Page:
Servant Leadership Lessons Learned

Larry Spearsby Larry C. Spears
Chief Executive Officer
The Spears Center for Servant-Leadership
Thursday, July 18, 2013


Lessons LearnedA few years back, I was invited to give several talks at St. Mary’s University in San Antonio, Texas. One of the presentations I gave was on the specific theme of the “Top Lessons I’ve Learned Over a Lifetime.” I was grateful to receive this invitation as it encouraged me to think about particular life lessons in servant-leadership that have had considerable meaning for me. These were my top six. Perhaps you may find generating your own list to be as thought-provoking as I did.

6.  Seek to understand others and listen carefully to what they have to say.
“Seek first to understand” is one of Stephen Covey’s Seven Habits of Highly Effective People. It means, in part, placing a greater emphasis upon truly understanding others.  Robert K. Greenleaf encouraged us to “listen receptively” to others. This is intense listening coupled with a genuine openness to the possibility of being persuaded by what others have to say.

5.  Avoid making assumptions.
It is difficult to avoid making assumptions in life.  It sometimes seems like it is a part of human nature. However, making assumptions about others nearly always reduces our real understanding and diminishes others and ourselves. Rather than assume we know what someone thinks, I have come to learn over time that we are usually better off asking questions!

4.  Recognize and understand one’s fears, then resolve to grow in your own bravery over time by gradually confronting and overcoming those fears.
Learn to understand what sorts of things scare you, and why. While most of us are afraid of something, we may be considered brave or courageous when we take action in spite of our fears. Letting go of your fears while growing in your own bravery is a very important life lesson.

3.  Leading is good. Serving is better. Serving then leading is best of all.
Part of Greenleaf’s great contribution to the world was the simple act of bringing together the words “servant” and “leader” in an innovative hyphenated word, “servant-leader.” In providing us with a name for something that many of us intuitively understand, he has helped to link together many who might otherwise have felt even more isolated in their beliefs and in their workplaces.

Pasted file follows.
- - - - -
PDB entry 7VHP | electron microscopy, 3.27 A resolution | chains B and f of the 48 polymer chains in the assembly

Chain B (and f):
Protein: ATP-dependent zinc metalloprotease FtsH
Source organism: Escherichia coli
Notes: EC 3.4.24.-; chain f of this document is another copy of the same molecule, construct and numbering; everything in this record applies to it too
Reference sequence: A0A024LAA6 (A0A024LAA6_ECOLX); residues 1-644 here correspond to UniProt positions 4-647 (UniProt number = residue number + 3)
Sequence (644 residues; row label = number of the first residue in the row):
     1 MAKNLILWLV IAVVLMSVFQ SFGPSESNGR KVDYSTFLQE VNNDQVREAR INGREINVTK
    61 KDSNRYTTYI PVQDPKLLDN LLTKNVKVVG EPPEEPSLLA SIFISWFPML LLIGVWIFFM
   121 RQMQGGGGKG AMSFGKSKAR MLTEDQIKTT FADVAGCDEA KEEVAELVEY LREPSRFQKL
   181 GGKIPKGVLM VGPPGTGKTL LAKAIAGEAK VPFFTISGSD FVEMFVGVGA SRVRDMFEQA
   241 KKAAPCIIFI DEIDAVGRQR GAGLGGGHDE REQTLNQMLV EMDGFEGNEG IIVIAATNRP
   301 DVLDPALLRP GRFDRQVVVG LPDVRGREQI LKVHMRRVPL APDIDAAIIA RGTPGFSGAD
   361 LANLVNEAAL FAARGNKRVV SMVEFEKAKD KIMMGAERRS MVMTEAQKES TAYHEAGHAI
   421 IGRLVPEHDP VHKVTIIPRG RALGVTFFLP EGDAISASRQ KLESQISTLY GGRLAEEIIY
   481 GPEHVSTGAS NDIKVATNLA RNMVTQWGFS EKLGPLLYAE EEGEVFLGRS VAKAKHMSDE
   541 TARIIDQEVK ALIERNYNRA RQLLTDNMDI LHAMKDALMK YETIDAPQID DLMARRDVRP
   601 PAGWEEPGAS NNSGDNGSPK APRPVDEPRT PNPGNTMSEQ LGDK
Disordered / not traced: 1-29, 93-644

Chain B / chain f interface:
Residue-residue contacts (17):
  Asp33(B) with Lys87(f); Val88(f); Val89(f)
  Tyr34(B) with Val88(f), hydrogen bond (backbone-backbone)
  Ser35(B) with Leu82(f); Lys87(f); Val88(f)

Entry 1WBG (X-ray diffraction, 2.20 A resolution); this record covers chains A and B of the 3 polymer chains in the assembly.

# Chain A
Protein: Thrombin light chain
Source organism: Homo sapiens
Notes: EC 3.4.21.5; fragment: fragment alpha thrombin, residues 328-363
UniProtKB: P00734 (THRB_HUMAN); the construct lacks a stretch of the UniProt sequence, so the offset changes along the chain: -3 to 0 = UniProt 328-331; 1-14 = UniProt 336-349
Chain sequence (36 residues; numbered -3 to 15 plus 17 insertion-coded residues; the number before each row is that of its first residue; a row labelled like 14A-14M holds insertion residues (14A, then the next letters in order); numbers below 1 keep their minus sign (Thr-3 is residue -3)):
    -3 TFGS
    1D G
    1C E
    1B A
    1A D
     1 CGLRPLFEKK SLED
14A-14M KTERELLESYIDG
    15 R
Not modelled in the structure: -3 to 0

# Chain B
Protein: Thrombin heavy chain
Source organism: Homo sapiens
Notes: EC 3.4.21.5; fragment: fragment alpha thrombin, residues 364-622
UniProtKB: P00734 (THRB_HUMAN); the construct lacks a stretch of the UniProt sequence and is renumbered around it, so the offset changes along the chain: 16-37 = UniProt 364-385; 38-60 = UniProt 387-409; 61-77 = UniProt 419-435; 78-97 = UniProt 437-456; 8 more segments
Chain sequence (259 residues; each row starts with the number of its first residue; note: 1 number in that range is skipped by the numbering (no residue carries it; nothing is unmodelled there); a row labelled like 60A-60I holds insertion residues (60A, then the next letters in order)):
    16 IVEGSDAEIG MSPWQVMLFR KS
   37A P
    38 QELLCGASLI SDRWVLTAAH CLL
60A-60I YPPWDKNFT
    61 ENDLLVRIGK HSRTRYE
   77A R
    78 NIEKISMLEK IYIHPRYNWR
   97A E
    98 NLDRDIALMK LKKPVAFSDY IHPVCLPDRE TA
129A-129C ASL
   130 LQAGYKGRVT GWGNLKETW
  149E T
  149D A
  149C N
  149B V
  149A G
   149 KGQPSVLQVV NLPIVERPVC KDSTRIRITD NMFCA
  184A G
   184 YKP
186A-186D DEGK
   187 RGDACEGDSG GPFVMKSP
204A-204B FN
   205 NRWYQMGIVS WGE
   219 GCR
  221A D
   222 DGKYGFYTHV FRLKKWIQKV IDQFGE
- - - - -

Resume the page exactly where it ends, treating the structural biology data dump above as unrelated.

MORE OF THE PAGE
2. To the greatest extent possible, insist upon the right to make decisions that affect your own life, and support others in their own quests for those same rights.
This is another place where Robert Greenleaf’s ideas have great relevance—particularly around his encouragement of the use of persuasion as much as possible. Instead of telling others what to do, or what to think, I believe the world would be a happier place if we saved our admonitions for ourselves and expected to persuade others (and to be persuaded in turn).

1.  Show people that they matter to you.
This is the single greatest lesson that I have learned in my life—and one that I continue to work hard at remembering and doing. Let people know that they matter to you. Demonstrate through large-and-small ways that you value those who are around you, and let them know that they make a real difference in your life.

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  • Frank Hamilton

    Thanks Larry,

    You have distilled the essence of servant-leadership…thoughtful words.

    Frank Hamilton